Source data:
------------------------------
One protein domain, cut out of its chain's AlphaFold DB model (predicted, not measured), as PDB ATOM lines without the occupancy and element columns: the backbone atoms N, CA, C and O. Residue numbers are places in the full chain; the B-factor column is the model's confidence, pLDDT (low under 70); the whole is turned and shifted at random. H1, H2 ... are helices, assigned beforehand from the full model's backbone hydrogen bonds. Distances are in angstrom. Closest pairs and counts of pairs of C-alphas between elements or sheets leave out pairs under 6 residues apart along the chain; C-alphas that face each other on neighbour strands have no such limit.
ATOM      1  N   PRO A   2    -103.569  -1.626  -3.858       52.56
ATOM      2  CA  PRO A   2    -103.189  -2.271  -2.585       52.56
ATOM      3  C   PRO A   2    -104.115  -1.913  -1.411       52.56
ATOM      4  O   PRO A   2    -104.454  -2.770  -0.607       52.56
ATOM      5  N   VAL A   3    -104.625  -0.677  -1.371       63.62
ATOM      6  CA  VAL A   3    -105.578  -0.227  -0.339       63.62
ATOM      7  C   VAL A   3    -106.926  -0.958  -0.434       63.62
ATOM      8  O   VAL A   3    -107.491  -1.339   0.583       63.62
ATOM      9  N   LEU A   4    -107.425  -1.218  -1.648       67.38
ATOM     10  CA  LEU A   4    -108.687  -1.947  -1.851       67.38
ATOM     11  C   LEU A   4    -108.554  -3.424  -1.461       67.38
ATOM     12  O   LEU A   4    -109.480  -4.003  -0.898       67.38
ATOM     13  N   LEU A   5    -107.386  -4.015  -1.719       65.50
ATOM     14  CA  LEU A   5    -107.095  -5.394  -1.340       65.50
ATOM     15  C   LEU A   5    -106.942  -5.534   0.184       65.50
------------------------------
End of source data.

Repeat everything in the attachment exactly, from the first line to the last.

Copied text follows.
One protein domain, cut out of its chain's AlphaFold DB model (predicted, not measured), as PDB ATOM lines without the occupancy and element columns: the backbone atoms N, CA, C and O. Residue numbers are places in the full chain; the B-factor column is the model's confidence, pLDDT (low under 70); the whole is turned and shifted at random. H1, H2 ... are helices, assigned beforehand from the full model's backbone hydrogen bonds. Distances are in angstrom. Closest pairs and counts of pairs of C-alphas between elements or sheets leave out pairs under 6 residues apart along the chain; C-alphas that face each other on neighbour strands have no such limit.
ATOM      1  N   PRO A   2    -103.569  -1.626  -3.858       52.56
ATOM      2  CA  PRO A   2    -103.189  -2.271  -2.585       52.56
ATOM      3  C   PRO A   2    -104.115  -1.913  -1.411       52.56
ATOM      4  O   PRO A   2    -104.454  -2.770  -0.607       52.56
ATOM      5  N   VAL A   3    -104.625  -0.677  -1.371       63.62
ATOM      6  CA  VAL A   3    -105.578  -0.227  -0.339       63.62
ATOM      7  C   VAL A   3    -106.926  -0.958  -0.434       63.62
ATOM      8  O   VAL A   3    -107.491  -1.339   0.583       63.62
ATOM      9  N   LEU A   4    -107.425  -1.218  -1.648       67.38
ATOM     10  CA  LEU A   4    -108.687  -1.947  -1.851       67.38
ATOM     11  C   LEU A   4    -108.554  -3.424  -1.461       67.38
ATOM     12  O   LEU A   4    -109.480  -4.003  -0.898       67.38
ATOM     13  N   LEU A   5    -107.386  -4.015  -1.719       65.50
ATOM     14  CA  LEU A   5    -107.095  -5.394  -1.340       65.50
ATOM     15  C   LEU A   5    -106.942  -5.534   0.184       65.50